by Christian M. Stempert
I had the opportunity on Monday morning to listen in on a press conference held by the Religious Coalition for Reproductive Choice. While their support for Obamacare in general, and the HHS Contraceptive Mandate in particular was expected, I was surprised by some of the statements that were made. Some were misguided, some misunderstood the truth, and others were simply false. Three of these arguments in particular struck me, because they have a common theme. This commonality is very telling, I think, because it sheds light not only on the assumptions behind the HHS Mandate, but liberal thought in general.
The first argument was made by Rev. Harry Knox, the recently-appointed President of RCRC. He made the case that when conservatives oppose the HHS Mandate on the grounds of religious liberty, they are actually taking away freedom of conscience and the right to practice religious beliefs from individuals, and placing over it a broad policy put in place by a religious institution.
The second was made by the President of Catholics for Choice, Jon O’Brien. According to him, revoking the HHS Mandate “allows executives’ religious beliefs to trump individuals’ beliefs and consciences.” Advocates who oppose the Mandate “will not rest until every single worker must ask their employer to use…sometimes life-saving contraception.”
The third one comes from Rabbi Jessica Oleon of the Central Conference of American Rabbis, who said that “anything less than [full access to contraception at no cost to the user] is a violation of religious liberty, privacy, and conscience.”
The HHS Mandate is based on the assumption that everyone has a fundamental right to use contraceptives. And not just to use them, to but obtain them without having to pay for them. This is due to another assumption: that contraception is included in the “basic human right to healthcare.” This, however, is a false claim.
While individuals do have the right to decide if and when they want to have children, as liberals like to point out, that right also comes with the obligation to act responsibly and ensure that if no children are desired, no children are conceived. The HHS Mandate would essentially remove the obligation of sexual responsibility from the individuals, and force others to finance what is basically their lack of self-control.
People do have the right to decide when they want children, but they do not have the right to force others to finance their efforts to make that happen.
In the statement that opened the press conference, Knox asserted that it would violate the consciences and religious beliefs of many individuals if they brought a child into the world before they were ready. This is essentially the same argument that Rabbi Oleon made later on.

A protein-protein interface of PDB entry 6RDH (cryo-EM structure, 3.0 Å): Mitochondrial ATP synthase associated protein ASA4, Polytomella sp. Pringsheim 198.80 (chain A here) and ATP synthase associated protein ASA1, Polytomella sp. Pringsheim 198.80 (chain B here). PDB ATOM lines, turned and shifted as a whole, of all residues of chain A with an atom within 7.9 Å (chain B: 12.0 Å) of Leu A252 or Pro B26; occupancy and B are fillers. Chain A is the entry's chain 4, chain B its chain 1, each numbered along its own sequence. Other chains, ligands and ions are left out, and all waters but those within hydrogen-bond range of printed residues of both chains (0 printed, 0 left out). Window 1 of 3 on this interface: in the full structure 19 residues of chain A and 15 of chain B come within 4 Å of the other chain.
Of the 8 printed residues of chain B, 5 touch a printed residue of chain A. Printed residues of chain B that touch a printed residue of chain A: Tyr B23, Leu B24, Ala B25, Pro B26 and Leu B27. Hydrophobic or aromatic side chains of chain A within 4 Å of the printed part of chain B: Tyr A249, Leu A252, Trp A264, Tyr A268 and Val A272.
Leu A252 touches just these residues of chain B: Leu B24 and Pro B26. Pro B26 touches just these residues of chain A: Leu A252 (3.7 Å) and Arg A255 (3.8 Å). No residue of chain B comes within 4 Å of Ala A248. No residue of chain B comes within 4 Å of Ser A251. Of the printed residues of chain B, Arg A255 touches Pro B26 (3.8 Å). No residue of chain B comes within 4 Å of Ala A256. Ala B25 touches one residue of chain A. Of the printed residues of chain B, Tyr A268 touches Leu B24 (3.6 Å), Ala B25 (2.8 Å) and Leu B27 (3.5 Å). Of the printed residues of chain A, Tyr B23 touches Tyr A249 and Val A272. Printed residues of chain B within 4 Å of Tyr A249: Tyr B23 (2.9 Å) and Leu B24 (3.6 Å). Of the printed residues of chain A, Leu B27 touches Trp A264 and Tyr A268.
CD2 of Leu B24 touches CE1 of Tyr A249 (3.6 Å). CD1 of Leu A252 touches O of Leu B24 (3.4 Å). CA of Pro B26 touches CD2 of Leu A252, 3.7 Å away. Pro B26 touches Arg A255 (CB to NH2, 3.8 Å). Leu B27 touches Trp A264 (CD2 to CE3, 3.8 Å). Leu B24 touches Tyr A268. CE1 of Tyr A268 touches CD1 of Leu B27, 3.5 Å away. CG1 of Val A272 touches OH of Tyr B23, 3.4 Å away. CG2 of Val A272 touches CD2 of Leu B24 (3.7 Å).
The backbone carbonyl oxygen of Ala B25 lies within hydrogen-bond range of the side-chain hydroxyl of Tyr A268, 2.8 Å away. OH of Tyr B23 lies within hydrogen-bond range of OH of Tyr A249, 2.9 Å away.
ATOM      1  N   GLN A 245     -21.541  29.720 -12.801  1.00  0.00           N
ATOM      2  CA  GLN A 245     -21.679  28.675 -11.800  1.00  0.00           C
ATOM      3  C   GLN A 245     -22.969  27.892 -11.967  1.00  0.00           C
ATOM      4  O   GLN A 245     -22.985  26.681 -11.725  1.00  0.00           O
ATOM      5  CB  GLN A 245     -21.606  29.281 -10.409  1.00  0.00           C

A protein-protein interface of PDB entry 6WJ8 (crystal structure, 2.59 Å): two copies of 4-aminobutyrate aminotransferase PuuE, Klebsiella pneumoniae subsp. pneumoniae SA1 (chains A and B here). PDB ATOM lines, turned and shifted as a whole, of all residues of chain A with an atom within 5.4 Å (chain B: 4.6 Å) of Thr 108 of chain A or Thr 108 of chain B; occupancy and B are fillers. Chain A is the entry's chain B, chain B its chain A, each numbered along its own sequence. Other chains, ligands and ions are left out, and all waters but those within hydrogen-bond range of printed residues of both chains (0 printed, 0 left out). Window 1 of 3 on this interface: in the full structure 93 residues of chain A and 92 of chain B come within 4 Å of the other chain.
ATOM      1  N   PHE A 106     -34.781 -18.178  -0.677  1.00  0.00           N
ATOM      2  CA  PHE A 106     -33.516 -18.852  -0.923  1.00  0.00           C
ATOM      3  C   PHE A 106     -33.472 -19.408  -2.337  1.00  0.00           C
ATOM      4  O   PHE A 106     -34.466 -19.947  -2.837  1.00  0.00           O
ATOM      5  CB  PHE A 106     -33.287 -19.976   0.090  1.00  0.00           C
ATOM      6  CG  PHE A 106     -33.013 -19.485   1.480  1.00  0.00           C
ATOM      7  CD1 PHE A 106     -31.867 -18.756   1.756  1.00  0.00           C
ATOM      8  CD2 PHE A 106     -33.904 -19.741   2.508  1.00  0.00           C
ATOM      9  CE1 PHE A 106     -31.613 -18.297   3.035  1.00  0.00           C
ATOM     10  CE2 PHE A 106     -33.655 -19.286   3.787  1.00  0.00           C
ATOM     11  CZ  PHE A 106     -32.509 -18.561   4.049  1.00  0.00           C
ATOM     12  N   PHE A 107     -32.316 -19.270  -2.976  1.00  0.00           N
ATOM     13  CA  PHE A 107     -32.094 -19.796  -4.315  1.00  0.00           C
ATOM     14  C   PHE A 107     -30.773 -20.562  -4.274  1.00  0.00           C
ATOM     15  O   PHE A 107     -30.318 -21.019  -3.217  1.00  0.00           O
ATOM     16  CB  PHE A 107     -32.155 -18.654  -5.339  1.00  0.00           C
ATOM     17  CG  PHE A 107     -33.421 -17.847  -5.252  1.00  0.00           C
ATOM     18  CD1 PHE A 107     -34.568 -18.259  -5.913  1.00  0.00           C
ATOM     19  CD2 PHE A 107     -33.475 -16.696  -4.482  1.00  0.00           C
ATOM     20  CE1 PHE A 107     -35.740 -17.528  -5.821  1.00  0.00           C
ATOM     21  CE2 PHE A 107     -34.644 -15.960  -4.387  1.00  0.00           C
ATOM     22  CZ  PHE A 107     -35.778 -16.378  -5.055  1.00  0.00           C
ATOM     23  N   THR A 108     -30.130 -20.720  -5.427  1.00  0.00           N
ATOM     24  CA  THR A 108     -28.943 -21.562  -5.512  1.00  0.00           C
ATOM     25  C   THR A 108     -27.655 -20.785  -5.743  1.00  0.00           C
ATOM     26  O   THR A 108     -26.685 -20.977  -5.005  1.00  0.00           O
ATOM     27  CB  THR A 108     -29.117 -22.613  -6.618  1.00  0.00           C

This may be true, but the idea that the HHS Mandate is the only way to keep people from having children before they’re ready is utterly fallacious.
Today in America, anyone can walk down to the local drug store and purchase effective contraceptives for just a few dollars. Or, if they want them for free, clinics and pregnancy counseling centers all over the country give them away at no charge. They won’t necessarily be the newest and most high-tech, but they will be effective. That’s the important part, right? And nowhere in this debate do we hear any mention of the most effective method of preventing pregnancy: abstinence.
This is just the logical outpouring of the Roe v. Wade. Regardless of what you think about the practice of abortion, the decision allowed for individuals to escape the consequences of their sexual activity. That’s exactly what’s going on here, and the HHS Mandate would force others – be it employers or the top 40% of American earners (the non-welfare recipients) – to finance this escapism.
What the HHS Mandate boils down to is the idea that some people have the “right” to avoid their own responsibilities by passing them on to others. This is a broad principle that has dominated liberal thought in America for nearly a century.
Personal responsibility is part of the beauty of the American Dream. It doesn’t just mean that you have to deal with your own mistakes; it also means that you get to reap the benefits of your own good choices and labor. When people stop being accountable for their own actions, they undermine the foundation for being rewarded on the basis of their deeds, as well.
NOTE: One more point is worth mentioning as well. In his statement – which was the most extreme and hostile toward conservatives of the entire group – Jon O’Brien said that the United States Conference of Catholic Bishops and their allies “will not rest until every single worker must ask their employer to use…sometimes life-saving contraception.”
This is patently false. Conservatives are not arguing that employees have to get permission to use contraceptives. That is absurd. What conservatives are saying is that a healthcare plan that covers contraceptives is an additional benefit. If employees desire contraception coverage, they should have to ask their employers for it, just as they would any other fringe benefit, such as dental insurance, a company car, or a few extra vacation days. No one is pushing to ban insurance plans that provide contraception coverage, just that these additional benefits not be legally mandatory.